Eastern Europe is warning David Cameron against meddling with “sacrosanct” migrant worker rights, as the newly re-elected prime minister prepares to renegotiate Britain’s EU membership terms.
While Mr Cameron’s election victory has been greeted positively from across Europe, Britain’s traditional allies in the east are already preparing for a fight to defend the free movement rights of migrant workers.
“They cannot be touched,” Peter Javorčík, Slovakia’s Europe minister, told the Financial Times.
Szabolcs Takács, Hungary’s EU minister, called freedom of movement a “red line”, adding that it was one of the EU’s biggest achievements. “We don’t like it when Hungarian workers are called migrants, they are EU citizens with the freedom to work in other European countries,” he said.
Meanwhile Rafał Trzaskowski, Poland’s Europe minister, said: “We are ready to sit at the table and talk about what needs to be reformed . . . but when it comes to immigration, our red lines are well known.”
Britain has in the past counted former communist countries in central and eastern Europe as natural allies, but Mr Cameron has hurt relations in recent years by his tough stance on migration.
José Manuel Barroso, former European Commission president, said on Monday the principle of free movement of people was inviolable but that Mr Cameron “had a point” in wanting to stop “some abuses of our social security systems” by migrant workers.
Mr Barroso said if Mr Cameron approached his renegotiation in a positive spirit it was possible to have “a good conversation” with other EU leaders. “The tone is very important,” he said.
He also told the BBC’s Today programme that the prime minister had “renewed legitimacy and greater internal authority” after this election victory and that Ukip had become “almost irrelevant” in the British debate.
“He is someone who is determined and pragmatic,” Mr Barroso said.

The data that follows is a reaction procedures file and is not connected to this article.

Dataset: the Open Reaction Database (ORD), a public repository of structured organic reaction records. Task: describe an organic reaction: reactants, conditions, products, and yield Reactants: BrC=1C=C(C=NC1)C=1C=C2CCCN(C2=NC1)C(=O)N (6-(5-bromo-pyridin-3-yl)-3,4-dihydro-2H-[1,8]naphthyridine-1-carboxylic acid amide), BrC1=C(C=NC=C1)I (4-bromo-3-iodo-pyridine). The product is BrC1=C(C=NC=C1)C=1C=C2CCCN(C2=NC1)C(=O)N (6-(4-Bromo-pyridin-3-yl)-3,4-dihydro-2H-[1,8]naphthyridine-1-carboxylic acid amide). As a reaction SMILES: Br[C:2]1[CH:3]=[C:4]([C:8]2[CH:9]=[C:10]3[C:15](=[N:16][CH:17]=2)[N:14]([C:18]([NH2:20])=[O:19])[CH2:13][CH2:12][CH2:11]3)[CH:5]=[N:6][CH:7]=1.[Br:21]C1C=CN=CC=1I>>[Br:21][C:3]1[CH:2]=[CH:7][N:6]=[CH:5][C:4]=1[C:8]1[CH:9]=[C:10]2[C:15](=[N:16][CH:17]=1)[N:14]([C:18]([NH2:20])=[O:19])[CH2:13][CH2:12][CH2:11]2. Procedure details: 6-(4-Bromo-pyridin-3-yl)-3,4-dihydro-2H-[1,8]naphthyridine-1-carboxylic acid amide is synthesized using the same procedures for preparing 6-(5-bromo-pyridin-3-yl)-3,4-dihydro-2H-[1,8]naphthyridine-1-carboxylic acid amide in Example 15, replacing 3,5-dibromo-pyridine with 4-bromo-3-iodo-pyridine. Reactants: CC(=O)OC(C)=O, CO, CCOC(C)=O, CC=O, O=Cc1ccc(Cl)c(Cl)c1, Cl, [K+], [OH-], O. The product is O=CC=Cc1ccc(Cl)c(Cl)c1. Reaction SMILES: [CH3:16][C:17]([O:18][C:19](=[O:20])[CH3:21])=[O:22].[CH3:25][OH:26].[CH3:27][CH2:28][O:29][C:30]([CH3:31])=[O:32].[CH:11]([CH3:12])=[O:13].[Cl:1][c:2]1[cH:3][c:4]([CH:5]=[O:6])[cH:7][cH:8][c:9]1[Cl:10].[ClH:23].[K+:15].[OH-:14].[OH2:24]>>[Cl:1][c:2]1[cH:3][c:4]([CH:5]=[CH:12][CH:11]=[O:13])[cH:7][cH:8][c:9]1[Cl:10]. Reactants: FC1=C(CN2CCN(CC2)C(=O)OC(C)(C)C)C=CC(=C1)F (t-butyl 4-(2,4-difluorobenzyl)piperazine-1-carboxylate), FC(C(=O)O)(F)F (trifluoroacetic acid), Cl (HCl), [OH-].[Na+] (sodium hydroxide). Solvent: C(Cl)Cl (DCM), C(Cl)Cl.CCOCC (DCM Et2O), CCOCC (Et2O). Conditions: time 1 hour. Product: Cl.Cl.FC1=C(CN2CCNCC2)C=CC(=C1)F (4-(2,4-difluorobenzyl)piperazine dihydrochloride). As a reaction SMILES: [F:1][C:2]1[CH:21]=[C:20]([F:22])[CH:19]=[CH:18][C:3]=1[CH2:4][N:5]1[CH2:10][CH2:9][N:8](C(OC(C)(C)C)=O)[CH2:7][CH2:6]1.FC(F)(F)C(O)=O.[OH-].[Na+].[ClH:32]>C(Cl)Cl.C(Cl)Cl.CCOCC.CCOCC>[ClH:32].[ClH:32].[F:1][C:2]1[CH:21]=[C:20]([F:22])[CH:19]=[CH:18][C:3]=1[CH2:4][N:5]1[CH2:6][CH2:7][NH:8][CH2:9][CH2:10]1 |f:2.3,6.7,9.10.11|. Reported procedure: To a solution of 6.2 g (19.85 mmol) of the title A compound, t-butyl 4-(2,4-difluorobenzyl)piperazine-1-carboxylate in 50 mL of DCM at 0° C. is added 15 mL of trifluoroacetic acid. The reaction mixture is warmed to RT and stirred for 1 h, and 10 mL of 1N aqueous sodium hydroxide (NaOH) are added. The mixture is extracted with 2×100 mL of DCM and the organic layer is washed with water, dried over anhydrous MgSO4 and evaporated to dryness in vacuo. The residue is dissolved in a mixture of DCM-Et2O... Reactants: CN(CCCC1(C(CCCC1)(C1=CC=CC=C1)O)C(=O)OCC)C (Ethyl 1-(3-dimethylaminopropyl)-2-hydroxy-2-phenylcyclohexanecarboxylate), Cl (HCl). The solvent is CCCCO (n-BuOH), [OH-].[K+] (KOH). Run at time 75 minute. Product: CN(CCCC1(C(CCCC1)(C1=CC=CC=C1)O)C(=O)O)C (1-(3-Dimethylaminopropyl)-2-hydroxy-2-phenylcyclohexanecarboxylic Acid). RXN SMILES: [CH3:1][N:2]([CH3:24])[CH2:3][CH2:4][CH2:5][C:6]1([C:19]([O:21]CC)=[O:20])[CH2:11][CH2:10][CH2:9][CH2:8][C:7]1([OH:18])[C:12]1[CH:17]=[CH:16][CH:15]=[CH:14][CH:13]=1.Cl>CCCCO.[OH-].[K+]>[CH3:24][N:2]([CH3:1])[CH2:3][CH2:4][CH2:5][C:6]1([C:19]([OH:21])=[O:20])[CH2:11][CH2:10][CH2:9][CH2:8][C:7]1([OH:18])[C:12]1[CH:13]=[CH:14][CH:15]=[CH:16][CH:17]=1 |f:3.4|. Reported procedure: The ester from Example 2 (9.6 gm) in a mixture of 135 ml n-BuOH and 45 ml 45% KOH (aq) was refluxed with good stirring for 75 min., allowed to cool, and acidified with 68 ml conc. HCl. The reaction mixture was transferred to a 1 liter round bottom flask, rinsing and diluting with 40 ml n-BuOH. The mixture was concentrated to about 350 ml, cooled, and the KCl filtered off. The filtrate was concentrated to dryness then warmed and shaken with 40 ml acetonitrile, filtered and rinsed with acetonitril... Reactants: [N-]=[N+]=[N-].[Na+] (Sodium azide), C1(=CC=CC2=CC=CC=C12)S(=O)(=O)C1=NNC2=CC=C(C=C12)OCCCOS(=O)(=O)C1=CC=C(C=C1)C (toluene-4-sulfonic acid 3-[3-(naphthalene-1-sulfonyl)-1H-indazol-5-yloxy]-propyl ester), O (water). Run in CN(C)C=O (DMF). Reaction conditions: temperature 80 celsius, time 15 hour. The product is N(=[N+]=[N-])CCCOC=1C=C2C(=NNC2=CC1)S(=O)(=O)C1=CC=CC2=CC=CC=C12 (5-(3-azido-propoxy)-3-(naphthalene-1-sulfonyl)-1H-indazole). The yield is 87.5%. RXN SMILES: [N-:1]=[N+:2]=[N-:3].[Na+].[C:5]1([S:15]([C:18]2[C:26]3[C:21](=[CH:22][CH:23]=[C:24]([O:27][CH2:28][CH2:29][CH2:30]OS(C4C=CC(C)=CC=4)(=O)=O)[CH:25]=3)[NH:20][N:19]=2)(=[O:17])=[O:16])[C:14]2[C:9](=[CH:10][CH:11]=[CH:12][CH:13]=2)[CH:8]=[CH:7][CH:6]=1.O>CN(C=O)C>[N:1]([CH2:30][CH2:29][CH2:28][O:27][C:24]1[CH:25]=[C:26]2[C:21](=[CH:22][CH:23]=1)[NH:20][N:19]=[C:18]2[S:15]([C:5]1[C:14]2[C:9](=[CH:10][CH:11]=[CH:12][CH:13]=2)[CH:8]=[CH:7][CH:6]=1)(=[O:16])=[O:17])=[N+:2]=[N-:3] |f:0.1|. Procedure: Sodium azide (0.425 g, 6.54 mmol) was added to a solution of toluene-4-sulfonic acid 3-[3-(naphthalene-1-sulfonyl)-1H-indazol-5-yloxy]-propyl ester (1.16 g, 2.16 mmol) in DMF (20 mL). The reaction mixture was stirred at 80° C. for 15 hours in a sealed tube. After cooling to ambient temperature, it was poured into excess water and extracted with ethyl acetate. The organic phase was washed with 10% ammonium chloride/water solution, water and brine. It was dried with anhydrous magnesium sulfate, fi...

The Europe issue is set to become the biggest flashpoint in Mr Cameron’s pursuit of a “new deal” for Britain, which he will put to an in-out referendum on UK membership of the bloc by 2017.
His election victory last week was accompanied by signs from leaders in western Europe that they would try to help him reset Britain’s relationship with the EU.
Angela Merkel, German chancellor, described his win as “simply great” and François Hollande, French president, called Mr Cameron on the day of his victory to invite him to Paris. Jean-Claude Juncker, European Commission president, said: “I stand ready to work with you to strike a fair deal for the United Kingdom in the EU.”
Mr Cameron needs to secure a good deal, amid warnings by David Davis, a senior Conservative MP, that 60 or so Tory MPs could vote for a Brexit unless he succeeds.
Mr Davis wants Britain to be able to “opt out” of any EU rules it does not like — a demand unlikely to be agreed by Mr Cameron’s negotiating partners.
And Graham Brady, chairman of the Tory backbench 1922 committee, on Sunday night urged Mr Cameron to give all MPs, including ministers, a free vote in the EU referendum.
Mr Trzaskowski said Poland, like other countries, was willing to help but there were limits. “Poland’s strategic interest is to keep Britain in. But it does not mean we will agree to anything. Competition and the internal market are sacrosanct. And so is freedom of movement,” he said.
Referring to Mr Cameron’s 12-seat Commons majority, Mr Trzaskowski said: “He is strong, he now does not have to pander to anti-European feelings . . . [or] be held hostage by a tiny minority of his party with anti-EU views.”
In his election manifesto, Mr Cameron promised a four-year waiting period for migrant workers claiming UK benefits, a measure British officials think will need EU treaty change and unanimous support from all 28 member states. Eastern European officials oppose anything establishing two tiers of worker rights that in effect discriminate against their citizens.
Some senior EU diplomats who will be closely involved in any renegotiation fear that Mr Cameron may overplay his hand on a toxic and emotive issue for voters in eastern European.
While there are past examples of Denmark and Ireland securing special deals on EU membership terms, none of these required other member states to make serious domestic political sacrifices.